Real Estate Investors: Buy, Sell or Hold?


Brandi Brand is Sales Director for Breakwater Mortgage in Virginia
Beach, Virginia. Brandi and her husband, Scott also rehab and resell
real estate investments in Southeastern Virginia. The following interview
consists of common questions real estate investors have at this time,
when mortgage interest rates seem to be on the rise.

Q: What is the overall tenure of the real estate and mortgage industry in
Virginia at the end of 2005 and leading into the first quarter 2006?

A: The local market has slowed in Virginia over the last six months.
Houses are staying on the market longer. This means more time is
involved for real estate investors who want to sell.

Q: Are the real estate and mortgage markets headed for a downturn

A: The market is still very strong despite a slight decrease in activity. In
Southeastern Virginia, home sales dropped approximately 3% in
November 2005, which indicates a slight adjustment.

Q: Is it a buyer’s market now?

A: Currently, the market is leveling out. When it was a seller’s market,
contracts were signed on homes and properties before anyone had a
chance to think the purchase through fully. Now, investors have the
opportunity to price out necessary repairs and renovations to get the
most return out of the property.

Q: Is it a good time to buy?

A: Yes. The market is adjusting, and there are some great bargains for
the real estate investor. There are always good deals to be found. An
investor is looking to purchase property below the market value, this is
how they make a profit. Purchasing a property with cosmetic issues,
rehabbing and reselling is one strategy. Other good deals can be found
with For Sale by Owner real estate.

Q: What makes the Virginia real estate market different from say, the
market in the Northeast?

A: In general the Northeastern market is more expensive than the
Southeastern, with the exception of Florida. Southeastern Virginia real
estate is more affordable, so investors come from the Northeast to buy

Q: What do mortgage lenders look for when they consider writing loans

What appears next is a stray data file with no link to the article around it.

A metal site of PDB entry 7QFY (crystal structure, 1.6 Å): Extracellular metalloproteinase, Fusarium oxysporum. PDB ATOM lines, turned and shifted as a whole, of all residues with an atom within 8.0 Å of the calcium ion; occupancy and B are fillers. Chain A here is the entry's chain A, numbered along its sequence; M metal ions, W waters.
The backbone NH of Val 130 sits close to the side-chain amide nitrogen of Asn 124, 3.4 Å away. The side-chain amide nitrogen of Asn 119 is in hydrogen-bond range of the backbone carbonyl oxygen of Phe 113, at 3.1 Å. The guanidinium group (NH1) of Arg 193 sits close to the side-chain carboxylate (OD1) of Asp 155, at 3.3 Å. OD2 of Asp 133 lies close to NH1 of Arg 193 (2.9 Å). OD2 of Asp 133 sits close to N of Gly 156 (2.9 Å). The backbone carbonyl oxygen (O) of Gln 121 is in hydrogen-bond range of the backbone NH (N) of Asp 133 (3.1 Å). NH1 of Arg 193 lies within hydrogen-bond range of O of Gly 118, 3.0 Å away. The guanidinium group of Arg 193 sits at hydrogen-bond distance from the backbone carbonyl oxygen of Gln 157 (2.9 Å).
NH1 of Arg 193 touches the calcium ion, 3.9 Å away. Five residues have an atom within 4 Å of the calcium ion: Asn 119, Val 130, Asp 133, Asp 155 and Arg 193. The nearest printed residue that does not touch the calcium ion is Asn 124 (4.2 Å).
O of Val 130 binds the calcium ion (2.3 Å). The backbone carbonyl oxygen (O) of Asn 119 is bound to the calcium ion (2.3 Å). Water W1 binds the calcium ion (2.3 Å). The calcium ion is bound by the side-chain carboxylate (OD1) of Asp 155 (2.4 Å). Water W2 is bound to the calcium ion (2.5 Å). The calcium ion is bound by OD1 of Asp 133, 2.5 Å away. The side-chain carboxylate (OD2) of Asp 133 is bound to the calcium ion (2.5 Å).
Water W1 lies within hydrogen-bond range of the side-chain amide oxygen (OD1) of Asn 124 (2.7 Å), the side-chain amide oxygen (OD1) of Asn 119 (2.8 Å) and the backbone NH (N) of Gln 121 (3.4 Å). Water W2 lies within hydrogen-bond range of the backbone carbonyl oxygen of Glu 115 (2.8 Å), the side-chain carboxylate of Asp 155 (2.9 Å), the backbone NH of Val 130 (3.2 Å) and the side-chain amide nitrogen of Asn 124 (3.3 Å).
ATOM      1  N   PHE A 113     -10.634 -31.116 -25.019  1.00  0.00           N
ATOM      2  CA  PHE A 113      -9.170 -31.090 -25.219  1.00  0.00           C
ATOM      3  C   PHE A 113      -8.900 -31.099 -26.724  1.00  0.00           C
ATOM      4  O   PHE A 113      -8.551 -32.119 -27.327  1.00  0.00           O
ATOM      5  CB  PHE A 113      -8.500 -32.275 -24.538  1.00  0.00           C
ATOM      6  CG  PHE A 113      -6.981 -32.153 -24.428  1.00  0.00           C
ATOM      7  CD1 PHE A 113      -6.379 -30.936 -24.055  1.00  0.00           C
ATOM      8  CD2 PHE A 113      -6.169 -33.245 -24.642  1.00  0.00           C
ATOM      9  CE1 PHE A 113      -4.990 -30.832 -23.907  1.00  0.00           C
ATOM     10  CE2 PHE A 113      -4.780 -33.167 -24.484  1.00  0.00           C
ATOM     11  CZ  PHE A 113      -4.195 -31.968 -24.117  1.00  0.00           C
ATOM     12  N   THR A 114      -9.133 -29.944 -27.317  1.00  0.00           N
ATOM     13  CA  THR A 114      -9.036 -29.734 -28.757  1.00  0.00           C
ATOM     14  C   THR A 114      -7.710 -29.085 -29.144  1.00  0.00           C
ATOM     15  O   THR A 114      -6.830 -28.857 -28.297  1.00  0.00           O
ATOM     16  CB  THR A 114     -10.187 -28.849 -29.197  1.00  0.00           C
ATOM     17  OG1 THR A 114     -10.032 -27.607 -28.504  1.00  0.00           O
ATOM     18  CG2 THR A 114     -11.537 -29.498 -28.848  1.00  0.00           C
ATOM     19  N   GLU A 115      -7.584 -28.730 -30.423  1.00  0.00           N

for real estate investors?

A: A mortgage lender is looking for a strong employment history and six
times the monthly payments in leftover assets after paying money due at
closing. For 100% financing, the applicant can be required to have a
680 credit score or above. Lenders ideally like to see two years of
experience renting properties if the real estate investor is attempting to
purchase multiple properties. On average a property that brings in a
return of at least $200.00 per month (for maintenance and repairs) is
considered a sound investment. For new investors, banks will be
inclined to limit the investor to two properties in the first two years.

Q: What are the best real estate markets to invest in?

A: One of the highest areas of real estate investment is near military
bases. Southeastern Virginia has a wealth of bases. Soldiers on their
own often prefer to live in base hosing. Those with families often choose
to rent in order to have more privacy or a yard.

Q: What are the current trends in mortgage financing for real estate

A: Prior to the summer of 2005, many investors were choosing interest
only loans or 2,3, or 5 year Adjustable Rate Mortgages (ARMS) that
required little money down. Most investors purchase a property with 5
years in mind. The value of homes will continue to increase, but
investors see the 30-year fixed loans as more solid while interest rates
are on the rise. Young investors seem less concerned about rising
mortgage rates. Many seasoned investors remember when the interest
rates were 13-14%, but investors under thirty have not seen comparable
interest rates during their adult lives.

Q: What are the refinancing trends for real estate investors?

A: Many investors are choosing to refinance by moving from a short-
term mortgage to a long-term loan. Investors with rental properties will
be locking in rates with 30-year fixed loans. Investors who want to
rehab and resell property will be refinancing in order to obtain cash for
another real estate investment. Overall, the refinancing boom has
slowed down.

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